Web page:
The National League’s starting battery was Clemens and Piazza; despite sharing the home clubhouse, the pair was noteworthy for their avoidance of each other. Not only did a public reconciliation fail to materialize, but the two shared not so much as a handshake, and Clemens spent much of his pre­game time on the field warming up in the bullpen with someone other than Piazza.

Then the fireworks started. Clemens lasted just one inning in his home ballpark, giving up six runs on a single, double, triple, and two home runs. Through it all, Piazza never once visited the mound to calm him. After­ward, the theorists started in: Had Piazza attained a measure of revenge by tipping the hitters to what was coming? The chance to embarrass Clemens in front of his hometown fans had to be appealing. But Piazza’s not talking. Neither are the American League hitters. The plate umpire, Ed Montague, swears that he didn’t hear a thing. And as far as Roger Clemens is concerned, the less he knows the better.

The pressure Bryce Harper will face over the next 13 seasons in Philadelphia will be significant, but,  none of it should resemble any of that. At least he has that much going for him.

Retaliation

With Springtime Tit-For-Tat, Pirates and Rays Already In Midseason Form

Spring Training

Spring training has long been a place to settle old scores. Want to drill a guy without repercussions to your regular-season ERA? Save it for March. Just this morning I saw a tweet from @RememberWhenMLB …

… about one of the very first topics I covered upon launching this blog back in 2010. Zito did what he had to do, Fielder took it in stride, and everybody moved along their merry ways.

Baseball was different then; retaliation for personal expression is far less expected now than it was even a decade ago. This is a good thing. But just because someone like Zito is less likely to throw at someone like Fielder in the modern version of spring training doesn’t mean that it doesn’t happen.

Just ask the Pirates.

In a game between the Pittsburgh and Tampa Bay yesterday, two Rays pitchers—Ryne Stanek and Oliver Drake—hit Pirates batters in the early going. Unless there’s some yet-to-be-publicized bad blood (unlikely given that the last time these teams  played each other in the regular season, 2017, none of the four principals—the batters who got hit or the pitchers who hit them—were even on their respective rosters), those pitches were purely accidental. Because of course they were. It’s the only reasonable explanation.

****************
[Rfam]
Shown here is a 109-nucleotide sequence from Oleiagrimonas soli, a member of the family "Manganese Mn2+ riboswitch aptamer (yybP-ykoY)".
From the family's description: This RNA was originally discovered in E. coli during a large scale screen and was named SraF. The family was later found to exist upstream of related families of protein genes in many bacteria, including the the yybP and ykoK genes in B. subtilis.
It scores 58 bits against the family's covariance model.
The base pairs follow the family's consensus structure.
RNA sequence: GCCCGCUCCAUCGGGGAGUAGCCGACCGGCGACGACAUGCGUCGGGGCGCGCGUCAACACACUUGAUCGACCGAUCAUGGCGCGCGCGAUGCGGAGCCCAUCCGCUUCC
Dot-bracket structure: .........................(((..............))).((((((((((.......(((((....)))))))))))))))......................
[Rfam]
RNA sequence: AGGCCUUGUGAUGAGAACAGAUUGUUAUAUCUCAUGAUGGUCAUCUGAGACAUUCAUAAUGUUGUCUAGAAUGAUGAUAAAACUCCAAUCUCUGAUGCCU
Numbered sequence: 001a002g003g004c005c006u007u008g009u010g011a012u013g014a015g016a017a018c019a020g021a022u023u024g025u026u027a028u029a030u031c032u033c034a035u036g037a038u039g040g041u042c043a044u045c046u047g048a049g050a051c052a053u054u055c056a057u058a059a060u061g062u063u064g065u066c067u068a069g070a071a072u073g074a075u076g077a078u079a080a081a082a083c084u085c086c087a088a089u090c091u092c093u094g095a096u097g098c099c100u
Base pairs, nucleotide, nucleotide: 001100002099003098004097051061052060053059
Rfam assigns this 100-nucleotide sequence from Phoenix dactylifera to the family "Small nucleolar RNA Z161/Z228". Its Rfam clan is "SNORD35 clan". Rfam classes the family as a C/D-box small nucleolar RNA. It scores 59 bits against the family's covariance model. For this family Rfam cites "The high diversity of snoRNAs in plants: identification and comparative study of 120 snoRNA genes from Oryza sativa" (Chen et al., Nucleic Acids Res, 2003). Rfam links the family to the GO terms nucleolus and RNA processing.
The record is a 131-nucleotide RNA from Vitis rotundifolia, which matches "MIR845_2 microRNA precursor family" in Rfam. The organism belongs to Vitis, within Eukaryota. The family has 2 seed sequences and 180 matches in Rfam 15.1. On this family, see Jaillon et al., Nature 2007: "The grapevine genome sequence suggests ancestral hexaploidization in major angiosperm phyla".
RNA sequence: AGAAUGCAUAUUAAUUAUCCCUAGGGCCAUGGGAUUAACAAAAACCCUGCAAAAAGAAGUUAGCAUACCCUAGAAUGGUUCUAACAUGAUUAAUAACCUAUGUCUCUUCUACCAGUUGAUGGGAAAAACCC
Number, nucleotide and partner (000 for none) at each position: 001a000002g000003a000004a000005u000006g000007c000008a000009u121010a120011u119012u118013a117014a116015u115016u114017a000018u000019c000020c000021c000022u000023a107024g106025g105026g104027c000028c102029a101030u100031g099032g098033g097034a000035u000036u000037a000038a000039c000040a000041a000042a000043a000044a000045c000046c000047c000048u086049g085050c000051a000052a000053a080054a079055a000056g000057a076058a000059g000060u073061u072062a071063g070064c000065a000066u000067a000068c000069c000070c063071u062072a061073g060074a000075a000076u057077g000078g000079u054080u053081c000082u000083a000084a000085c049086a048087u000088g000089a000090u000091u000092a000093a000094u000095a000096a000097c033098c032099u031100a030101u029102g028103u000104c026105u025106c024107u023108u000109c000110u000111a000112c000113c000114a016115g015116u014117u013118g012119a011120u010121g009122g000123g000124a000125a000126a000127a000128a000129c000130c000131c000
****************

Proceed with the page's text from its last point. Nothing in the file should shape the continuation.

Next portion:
For Pirates pitcher Clay Holmes, it didn’t matter. The right-hander responded by drilling Pirates infielder Willy Adames. (He later denied intent, which is itself believable given that the primary knock on Holmes is his control.) For Rays manager Kevin Cash, however, Holmes’ motivation was clear. “Are you happy?” he yelled across the field from his dugout after the pitch connected.

Holmes, a 26-year-old who made it into 11 games last year in his first season in the big leagues, understands that the best way to curry favor in one’s clubhouse is to stand up for one’s teammates in any way necessary. While the scope of the word “necessary” can shift from player to player, there’s no mistaking that with one simple fastball, the right-hander established that the Pirates have at least one guy among their ranks unwilling to tolerate abuse (whether real or perceived) to his teammates.

Never mind that it’s ludicrous to send a message about mistake pitches thrown during a period in the schedule when ballplayers are mainly trying to work out winter kinks. (Hell, Drake’s a non-roster invitee who started his appearance with six straight balls.)

Plate ump Bill Welke actually warned both benches, to ensure that the foolishness went no further. “It’s weird in spring training,” said a baffled Adames after the game, in a Tampa Bay Times report. “You’re not expecting that.”

Nossir, you’re not. We’re now faced with the dual possibilities of A) This going away quickly because who really cares, and B) It’s still only spring training, so if Cash or any of his charges wants to respond, they have massive latitude to do so. Let’s hope it’s the former.

[H/T Road Dog Russ]